This is what lies behind Keynes’ claim that cuts may not even achieve their narrow aims of reducing government debt. Spending cuts during periods of weak demand lead to lower growth and higher debt ratios.  Recent research finds strong evidence for Keynes’ position: ‘Attempts to reduce debt via fiscal consolidations have very likely resulted in a higher debt to GDP ratio through their long-term negative impact on output.’

In their analysis of the budget, the Institute for Fiscal studies noted that the UK has now gone a decade without growth (on a per capita basis). Average earnings are not projected to reach 2007 levels again until 2022 – by then the UK will have gone fifteen years without a pay rise.

This unprecedented situation is man-made. It is the outcome of seven years of macroeconomic mismanagement. Hammond’s insistence that austerity is prudence brings to mind Keynes’ response to demands for budget cuts in 1930, just after the Wall Street crash: ‘I suppose that they are such very plain men that the advantages of not spending money seem obvious to them.’

Analysis by the Resolution Foundation shows that the burden of cuts in the coming years will fall entirely on those on low and middle incomes, while the better off are set to see their incomes rise.

The emergency Labour budget of 1931 was, Keynes wrote, ‘replete with folly and injustice’. The statement could equally have been made about any budget presented by George Osborne. Hammond appears determined to follow in his predecessor’s footsteps.

 

The Distinguished Professorial Address: Professor Sylvia Walby -“Gender and the crisis”, March 30th

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The Bristol Business School invites you to Professor Sylvia Walby’s Distinguished Professorial Address at UWE Bristol on Thursday 30 March. Register your place here.

Sylvia Walby OBE is Distinguished Professor of Sociology, UNESCO Chair of Gender Research, and Director of the Violence and Society UNESCO Centre at Lancaster University. She is a Fellow of the Academy of Social Sciences, and of the RSA.

She was the founding President of the European Sociological Association; and has been President of Research Committee 02 Economy and Society of the International Sociological Association. She has served on the sub-panel for Sociology for HEFECE REF2014, and as a non-executive director of the UK National Commission for UNESCO.

Her research has been funded by the Economic and Social Research Council, the European Commission, European Parliament, European Institute for Gender Equality, Council of Europe, ESRC, and the UN. Books on ‘society’ include: Crisis (Polity 2015); The Future of Feminism (Polity 2011); and Globalization and Inequalities: Complexity and Contested Modernities (Sage 2009). Books on ‘violence’ include: The Concept and Measurement of Violence against Women and Men (Policy Press 2017), and Stopping Rape: Towards a Comprehensive Policy (Policy Press 2015).

Her address will look at answering the question “Is the mid-twentieth century European nightmare, in which financial crisis led to economic recession, fascism and violence, being repeated today?”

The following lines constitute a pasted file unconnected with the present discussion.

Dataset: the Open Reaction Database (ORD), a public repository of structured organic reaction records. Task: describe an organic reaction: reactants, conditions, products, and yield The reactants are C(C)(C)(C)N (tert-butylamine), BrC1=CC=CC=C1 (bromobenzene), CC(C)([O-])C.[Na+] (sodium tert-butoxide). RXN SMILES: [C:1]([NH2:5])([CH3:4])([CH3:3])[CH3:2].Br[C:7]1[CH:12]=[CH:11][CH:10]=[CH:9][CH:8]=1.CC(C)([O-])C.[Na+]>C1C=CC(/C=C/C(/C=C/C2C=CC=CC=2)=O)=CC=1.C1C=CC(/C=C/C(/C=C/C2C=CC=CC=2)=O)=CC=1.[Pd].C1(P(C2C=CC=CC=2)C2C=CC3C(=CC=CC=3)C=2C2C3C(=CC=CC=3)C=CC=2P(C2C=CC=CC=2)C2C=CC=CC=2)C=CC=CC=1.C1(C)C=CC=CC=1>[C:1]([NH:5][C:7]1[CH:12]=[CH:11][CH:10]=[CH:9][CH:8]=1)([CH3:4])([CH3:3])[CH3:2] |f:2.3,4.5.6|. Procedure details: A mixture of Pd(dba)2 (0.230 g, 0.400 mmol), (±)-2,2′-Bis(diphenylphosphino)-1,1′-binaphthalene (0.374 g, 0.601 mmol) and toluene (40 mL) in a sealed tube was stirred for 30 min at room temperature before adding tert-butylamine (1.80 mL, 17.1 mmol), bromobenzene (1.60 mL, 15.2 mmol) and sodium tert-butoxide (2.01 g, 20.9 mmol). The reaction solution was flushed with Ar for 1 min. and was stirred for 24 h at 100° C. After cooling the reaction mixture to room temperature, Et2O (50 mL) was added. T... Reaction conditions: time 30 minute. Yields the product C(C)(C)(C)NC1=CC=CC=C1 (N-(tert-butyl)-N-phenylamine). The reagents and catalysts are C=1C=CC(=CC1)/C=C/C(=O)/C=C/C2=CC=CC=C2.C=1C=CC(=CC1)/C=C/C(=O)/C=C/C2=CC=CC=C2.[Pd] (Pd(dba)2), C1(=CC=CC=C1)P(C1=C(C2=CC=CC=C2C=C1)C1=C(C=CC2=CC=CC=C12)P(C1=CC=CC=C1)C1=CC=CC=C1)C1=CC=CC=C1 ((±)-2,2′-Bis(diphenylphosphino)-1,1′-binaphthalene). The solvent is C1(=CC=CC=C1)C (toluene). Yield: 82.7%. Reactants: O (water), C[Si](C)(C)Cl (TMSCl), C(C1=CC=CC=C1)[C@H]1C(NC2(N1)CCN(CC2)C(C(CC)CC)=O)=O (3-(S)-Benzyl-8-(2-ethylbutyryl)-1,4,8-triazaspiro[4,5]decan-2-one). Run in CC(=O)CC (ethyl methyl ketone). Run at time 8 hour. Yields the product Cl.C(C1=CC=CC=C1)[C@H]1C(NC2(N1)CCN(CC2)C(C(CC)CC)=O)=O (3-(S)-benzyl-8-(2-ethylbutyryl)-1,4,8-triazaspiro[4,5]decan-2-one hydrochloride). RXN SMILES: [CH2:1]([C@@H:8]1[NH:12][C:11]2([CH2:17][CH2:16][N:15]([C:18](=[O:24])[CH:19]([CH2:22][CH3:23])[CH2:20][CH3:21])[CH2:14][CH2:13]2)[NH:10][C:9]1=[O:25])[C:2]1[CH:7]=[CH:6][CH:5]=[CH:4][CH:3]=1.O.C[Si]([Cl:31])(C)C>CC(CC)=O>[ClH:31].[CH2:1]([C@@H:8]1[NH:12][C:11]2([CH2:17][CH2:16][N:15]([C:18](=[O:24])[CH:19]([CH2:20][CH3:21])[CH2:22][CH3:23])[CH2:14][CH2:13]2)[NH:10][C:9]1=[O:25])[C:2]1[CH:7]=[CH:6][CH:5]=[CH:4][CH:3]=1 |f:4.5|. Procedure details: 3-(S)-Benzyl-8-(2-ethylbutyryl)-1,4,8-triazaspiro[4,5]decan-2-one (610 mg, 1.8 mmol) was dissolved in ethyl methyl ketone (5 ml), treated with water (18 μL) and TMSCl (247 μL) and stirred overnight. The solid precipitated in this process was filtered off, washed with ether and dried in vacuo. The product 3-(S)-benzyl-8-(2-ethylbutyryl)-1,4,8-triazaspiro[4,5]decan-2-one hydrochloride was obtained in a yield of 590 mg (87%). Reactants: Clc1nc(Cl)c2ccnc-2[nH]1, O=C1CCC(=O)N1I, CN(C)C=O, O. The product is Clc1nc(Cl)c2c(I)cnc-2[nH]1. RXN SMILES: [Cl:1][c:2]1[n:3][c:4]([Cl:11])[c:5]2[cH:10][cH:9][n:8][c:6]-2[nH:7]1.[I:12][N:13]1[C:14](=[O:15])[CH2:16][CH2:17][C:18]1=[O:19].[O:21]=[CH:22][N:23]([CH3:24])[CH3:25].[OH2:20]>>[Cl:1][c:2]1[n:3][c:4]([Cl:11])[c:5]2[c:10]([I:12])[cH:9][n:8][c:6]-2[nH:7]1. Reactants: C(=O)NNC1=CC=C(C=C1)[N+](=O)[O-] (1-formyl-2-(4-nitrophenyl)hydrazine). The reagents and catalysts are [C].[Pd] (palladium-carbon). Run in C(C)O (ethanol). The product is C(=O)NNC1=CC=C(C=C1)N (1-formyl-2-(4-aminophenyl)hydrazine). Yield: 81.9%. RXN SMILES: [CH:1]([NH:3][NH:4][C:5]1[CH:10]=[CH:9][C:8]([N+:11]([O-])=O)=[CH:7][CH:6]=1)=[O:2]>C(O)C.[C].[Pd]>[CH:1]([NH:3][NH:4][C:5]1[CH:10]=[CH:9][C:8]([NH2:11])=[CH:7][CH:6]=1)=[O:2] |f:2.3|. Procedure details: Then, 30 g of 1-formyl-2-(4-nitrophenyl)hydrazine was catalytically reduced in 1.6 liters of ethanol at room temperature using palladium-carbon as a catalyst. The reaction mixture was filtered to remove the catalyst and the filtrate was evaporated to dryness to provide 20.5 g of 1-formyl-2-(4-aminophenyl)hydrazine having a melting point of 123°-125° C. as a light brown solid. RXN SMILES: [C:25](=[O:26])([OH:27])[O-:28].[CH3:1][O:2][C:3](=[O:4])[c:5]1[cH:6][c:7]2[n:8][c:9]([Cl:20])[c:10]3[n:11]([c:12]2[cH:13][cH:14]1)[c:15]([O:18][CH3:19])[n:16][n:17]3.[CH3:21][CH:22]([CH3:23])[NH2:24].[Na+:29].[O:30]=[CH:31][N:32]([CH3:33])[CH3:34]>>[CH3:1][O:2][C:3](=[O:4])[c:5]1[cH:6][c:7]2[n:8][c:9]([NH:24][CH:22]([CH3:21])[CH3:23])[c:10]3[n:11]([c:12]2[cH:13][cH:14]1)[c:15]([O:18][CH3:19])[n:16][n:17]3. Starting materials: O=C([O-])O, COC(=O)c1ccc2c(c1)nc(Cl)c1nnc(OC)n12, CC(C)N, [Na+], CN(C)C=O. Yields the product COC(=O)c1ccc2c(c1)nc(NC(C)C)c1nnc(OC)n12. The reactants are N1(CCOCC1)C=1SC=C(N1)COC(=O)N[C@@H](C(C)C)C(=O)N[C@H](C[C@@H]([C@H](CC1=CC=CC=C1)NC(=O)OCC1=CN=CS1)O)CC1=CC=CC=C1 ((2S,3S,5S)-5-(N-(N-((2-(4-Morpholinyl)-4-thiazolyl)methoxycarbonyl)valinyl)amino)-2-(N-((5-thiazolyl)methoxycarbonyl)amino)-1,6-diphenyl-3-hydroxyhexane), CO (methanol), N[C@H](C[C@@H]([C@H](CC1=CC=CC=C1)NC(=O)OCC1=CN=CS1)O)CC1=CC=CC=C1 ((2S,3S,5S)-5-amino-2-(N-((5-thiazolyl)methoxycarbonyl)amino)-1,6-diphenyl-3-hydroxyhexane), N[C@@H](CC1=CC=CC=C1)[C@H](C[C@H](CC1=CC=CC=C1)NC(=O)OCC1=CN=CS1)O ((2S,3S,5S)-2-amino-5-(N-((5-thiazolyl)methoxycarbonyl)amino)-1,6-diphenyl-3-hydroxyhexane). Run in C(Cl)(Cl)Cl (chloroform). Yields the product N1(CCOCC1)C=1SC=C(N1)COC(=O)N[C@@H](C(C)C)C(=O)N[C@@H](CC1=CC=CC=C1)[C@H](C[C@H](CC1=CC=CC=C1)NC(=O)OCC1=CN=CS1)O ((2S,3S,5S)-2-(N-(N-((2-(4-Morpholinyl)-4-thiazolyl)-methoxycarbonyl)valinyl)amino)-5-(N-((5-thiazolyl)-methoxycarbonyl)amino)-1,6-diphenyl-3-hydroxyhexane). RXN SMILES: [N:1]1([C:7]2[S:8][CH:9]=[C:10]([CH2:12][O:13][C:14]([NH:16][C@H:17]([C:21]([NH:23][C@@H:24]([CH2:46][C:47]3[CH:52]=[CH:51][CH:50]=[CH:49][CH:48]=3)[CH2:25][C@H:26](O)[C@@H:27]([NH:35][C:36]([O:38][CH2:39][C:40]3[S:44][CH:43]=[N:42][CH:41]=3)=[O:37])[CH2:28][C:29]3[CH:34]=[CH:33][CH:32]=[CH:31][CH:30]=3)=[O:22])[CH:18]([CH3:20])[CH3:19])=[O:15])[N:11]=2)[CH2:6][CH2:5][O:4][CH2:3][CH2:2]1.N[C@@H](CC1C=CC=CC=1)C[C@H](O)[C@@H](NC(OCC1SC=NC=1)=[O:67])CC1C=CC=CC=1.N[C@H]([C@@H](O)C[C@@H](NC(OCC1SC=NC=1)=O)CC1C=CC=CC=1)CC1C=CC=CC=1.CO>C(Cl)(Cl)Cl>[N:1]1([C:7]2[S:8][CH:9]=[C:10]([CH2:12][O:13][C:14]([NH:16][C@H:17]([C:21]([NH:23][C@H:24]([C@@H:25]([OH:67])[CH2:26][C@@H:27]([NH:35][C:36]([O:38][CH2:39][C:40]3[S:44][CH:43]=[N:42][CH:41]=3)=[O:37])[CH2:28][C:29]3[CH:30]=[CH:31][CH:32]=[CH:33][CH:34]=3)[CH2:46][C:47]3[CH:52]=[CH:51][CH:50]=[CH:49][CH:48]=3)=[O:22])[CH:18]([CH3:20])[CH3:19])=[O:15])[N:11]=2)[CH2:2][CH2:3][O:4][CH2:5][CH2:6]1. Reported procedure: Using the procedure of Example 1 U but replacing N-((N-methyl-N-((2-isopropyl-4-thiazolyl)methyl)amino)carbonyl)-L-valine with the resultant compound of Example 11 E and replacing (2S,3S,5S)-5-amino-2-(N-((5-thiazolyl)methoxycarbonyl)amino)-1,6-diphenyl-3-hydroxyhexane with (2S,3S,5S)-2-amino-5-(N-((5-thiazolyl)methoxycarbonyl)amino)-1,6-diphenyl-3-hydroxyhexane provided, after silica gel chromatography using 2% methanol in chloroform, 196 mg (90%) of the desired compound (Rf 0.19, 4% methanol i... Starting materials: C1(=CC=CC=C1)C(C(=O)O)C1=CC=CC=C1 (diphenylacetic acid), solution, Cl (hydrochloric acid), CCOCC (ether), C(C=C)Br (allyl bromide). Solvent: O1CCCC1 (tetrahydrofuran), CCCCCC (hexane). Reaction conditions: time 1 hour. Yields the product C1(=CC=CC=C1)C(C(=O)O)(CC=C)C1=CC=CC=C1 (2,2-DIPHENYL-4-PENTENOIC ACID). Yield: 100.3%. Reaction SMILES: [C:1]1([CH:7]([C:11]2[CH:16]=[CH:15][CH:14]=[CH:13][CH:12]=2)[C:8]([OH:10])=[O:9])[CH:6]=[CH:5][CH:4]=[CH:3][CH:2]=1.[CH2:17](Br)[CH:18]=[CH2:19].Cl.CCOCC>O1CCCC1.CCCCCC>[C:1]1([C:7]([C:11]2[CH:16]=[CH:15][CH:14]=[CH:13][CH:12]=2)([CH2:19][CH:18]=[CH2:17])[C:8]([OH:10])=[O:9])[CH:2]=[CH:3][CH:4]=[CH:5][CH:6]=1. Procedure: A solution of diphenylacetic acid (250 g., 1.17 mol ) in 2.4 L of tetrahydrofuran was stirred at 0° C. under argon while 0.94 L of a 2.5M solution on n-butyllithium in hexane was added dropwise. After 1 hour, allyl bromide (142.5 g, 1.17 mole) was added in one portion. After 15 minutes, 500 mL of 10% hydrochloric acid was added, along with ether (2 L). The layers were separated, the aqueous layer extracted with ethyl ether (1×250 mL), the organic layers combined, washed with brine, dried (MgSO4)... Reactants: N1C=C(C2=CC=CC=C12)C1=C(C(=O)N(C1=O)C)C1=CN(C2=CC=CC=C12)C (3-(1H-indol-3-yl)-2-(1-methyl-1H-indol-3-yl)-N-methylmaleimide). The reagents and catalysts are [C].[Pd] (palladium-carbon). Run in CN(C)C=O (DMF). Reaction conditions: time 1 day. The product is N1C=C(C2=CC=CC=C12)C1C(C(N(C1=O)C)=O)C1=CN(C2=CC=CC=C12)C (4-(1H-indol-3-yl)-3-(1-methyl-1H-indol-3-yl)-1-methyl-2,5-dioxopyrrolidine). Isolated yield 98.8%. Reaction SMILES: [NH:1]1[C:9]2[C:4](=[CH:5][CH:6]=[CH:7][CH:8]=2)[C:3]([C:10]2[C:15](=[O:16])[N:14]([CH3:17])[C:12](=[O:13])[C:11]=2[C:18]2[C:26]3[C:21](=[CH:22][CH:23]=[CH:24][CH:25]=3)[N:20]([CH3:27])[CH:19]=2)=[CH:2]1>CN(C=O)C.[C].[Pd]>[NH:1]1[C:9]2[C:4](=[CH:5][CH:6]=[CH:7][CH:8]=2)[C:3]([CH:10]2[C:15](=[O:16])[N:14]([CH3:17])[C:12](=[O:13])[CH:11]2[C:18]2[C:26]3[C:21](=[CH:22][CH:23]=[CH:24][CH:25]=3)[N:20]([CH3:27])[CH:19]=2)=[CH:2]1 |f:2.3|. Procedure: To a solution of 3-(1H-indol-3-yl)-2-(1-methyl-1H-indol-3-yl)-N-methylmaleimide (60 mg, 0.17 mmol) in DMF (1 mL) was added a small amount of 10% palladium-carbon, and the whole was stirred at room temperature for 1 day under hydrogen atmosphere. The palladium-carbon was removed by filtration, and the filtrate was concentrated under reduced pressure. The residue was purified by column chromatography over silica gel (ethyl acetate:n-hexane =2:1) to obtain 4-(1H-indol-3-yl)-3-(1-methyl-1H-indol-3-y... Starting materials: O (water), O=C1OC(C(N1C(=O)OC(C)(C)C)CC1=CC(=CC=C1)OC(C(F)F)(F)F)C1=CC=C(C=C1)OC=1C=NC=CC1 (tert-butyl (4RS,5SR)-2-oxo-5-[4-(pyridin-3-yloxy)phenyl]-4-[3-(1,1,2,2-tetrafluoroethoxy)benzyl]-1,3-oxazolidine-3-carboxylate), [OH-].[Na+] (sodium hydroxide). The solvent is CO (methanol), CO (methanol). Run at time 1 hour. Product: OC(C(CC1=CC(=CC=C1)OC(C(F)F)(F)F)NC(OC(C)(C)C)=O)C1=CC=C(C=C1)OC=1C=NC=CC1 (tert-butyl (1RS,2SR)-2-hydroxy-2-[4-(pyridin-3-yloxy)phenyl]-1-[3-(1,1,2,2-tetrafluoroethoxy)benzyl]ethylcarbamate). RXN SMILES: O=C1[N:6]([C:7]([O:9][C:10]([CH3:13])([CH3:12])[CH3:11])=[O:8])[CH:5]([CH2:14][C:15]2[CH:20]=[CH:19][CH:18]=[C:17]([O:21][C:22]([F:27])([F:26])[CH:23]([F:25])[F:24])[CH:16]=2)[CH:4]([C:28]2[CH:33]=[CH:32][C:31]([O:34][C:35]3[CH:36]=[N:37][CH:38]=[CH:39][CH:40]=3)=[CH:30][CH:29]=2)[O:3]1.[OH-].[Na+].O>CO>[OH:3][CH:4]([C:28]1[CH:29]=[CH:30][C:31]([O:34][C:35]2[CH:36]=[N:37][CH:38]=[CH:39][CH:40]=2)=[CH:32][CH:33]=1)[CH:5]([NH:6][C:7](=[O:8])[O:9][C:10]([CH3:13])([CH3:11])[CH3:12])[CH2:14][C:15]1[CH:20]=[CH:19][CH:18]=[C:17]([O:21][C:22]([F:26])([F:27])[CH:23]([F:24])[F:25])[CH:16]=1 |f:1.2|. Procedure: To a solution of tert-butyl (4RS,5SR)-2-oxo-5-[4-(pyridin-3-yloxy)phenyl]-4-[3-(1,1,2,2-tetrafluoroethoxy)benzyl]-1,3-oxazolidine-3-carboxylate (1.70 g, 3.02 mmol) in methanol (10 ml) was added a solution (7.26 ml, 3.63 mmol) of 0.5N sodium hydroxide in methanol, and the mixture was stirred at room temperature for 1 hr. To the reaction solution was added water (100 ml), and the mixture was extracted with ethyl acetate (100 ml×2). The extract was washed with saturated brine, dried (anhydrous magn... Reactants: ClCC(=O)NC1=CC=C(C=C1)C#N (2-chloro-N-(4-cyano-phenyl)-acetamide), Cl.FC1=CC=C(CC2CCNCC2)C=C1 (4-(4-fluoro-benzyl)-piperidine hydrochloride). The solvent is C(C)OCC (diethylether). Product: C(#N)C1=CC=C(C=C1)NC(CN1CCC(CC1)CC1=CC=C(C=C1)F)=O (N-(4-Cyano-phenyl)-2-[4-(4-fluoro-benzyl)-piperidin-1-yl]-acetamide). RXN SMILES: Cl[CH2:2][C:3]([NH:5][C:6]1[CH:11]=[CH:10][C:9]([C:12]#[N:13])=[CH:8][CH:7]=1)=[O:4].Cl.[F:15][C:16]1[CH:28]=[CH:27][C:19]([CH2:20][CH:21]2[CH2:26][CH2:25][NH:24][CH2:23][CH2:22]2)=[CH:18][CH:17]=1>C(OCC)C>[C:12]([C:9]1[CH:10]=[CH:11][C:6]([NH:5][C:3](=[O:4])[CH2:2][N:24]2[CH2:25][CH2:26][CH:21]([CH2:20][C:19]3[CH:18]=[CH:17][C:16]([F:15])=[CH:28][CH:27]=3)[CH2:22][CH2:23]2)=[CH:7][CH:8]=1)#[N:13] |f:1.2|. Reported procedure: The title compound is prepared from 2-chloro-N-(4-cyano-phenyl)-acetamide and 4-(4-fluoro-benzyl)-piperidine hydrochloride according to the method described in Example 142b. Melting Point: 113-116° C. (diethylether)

Abstract:

“What constitutes crisis is contested. The construction of government deficits as if they entailed fiscal crisis to be treated as a state of exception is contested. The cascading of crisis from one institutional domain to another is also contested, since renewed democratic forces potentially provide sites of resilience and resistance.

The significance of gender relations in this democratic resistance is often underestimated. How is the crisis restructuring the gender regime? The complex inequalities on which the financial crisis draws, and which the development of global finance exacerbates, intersect in diverse ways. The paper argues for a gendered conceptualisation of the crisis, not as ‘refamilialisation’ in which women are pushed out of production back into reproduction, but rather as a critical turning point in the trajectory of the public gender regime from a more social democratic form to a more neoliberal form.

The paper offers analyses of gendered practices of the stages of the crisis. It addresses whether the crisis – erupting in finance in 2007, and cascading through the economy, the fiscal, and the political – is now leading to an increase in violence. The theorisation of crisis is developed using complexity science, gender theory, and a reworking of the concept of social system.”

The event is free to attend. Register your place here.

Bristol Business School and Bristol Law School Students win big at UWE Talent Awards

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Every year, UWE Bristol celebrates their students and alumni with the Celebrating UWE Talent Awards.

This year, the Bristol Business School and Bristol Law School won more awards than any other Faculty by winning in five categories and also having five runners up.

Firstly, Heather Murray, a student on BA Marketing degree, won the Undergraduate Intern of the Year award for an internship at St Werburghs Community Farm. The citation from her employer noted that during the internship she  became fluent and confident in writing licence and funding applications, together with communicating excellently with a wide range of people.

The Entrepreneur of the Year Award was won by Rob Wilson, Will Dooley and Bradley Green founders of Crowdreach, a business started whilst they were students on the Business (Team Entrepreneurship) programme. This start-up business delivers a  Crowd Funding service and has delivered on over 30 projects, with one project raising 1 million dollars.